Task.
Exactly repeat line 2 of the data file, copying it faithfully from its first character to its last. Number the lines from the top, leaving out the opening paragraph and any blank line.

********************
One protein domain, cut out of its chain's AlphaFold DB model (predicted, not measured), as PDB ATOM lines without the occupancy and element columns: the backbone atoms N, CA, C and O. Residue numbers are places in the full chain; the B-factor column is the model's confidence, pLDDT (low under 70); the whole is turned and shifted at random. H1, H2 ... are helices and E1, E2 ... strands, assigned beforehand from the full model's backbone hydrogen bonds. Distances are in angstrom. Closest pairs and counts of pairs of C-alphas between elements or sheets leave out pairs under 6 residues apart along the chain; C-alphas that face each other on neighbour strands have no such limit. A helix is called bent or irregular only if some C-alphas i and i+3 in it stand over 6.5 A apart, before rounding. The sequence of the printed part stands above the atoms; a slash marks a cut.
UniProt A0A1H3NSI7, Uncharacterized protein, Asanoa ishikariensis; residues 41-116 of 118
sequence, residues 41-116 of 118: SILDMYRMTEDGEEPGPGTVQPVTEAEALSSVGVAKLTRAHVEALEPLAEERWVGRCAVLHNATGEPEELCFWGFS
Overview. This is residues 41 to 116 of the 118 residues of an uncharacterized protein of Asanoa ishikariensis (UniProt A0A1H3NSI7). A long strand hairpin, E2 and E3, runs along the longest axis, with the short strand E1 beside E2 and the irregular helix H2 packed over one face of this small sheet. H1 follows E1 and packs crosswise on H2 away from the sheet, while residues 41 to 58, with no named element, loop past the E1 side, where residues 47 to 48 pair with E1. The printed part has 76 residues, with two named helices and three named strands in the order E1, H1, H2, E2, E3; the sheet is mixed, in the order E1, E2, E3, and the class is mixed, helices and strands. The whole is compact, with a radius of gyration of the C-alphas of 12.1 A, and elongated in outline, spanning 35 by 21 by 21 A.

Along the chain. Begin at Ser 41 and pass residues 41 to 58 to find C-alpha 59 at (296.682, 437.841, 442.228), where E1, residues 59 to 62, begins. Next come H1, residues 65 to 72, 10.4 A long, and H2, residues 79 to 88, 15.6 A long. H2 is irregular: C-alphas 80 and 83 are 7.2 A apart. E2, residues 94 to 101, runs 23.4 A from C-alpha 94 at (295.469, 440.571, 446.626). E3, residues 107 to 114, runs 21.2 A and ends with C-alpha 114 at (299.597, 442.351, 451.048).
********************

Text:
sequence, residues 41-116 of 118: SILDMYRMTEDGEEPGPGTVQPVTEAEALSSVGVAKLTRAHVEALEPLAEERWVGRCAVLHNATGEPEELCFWGFS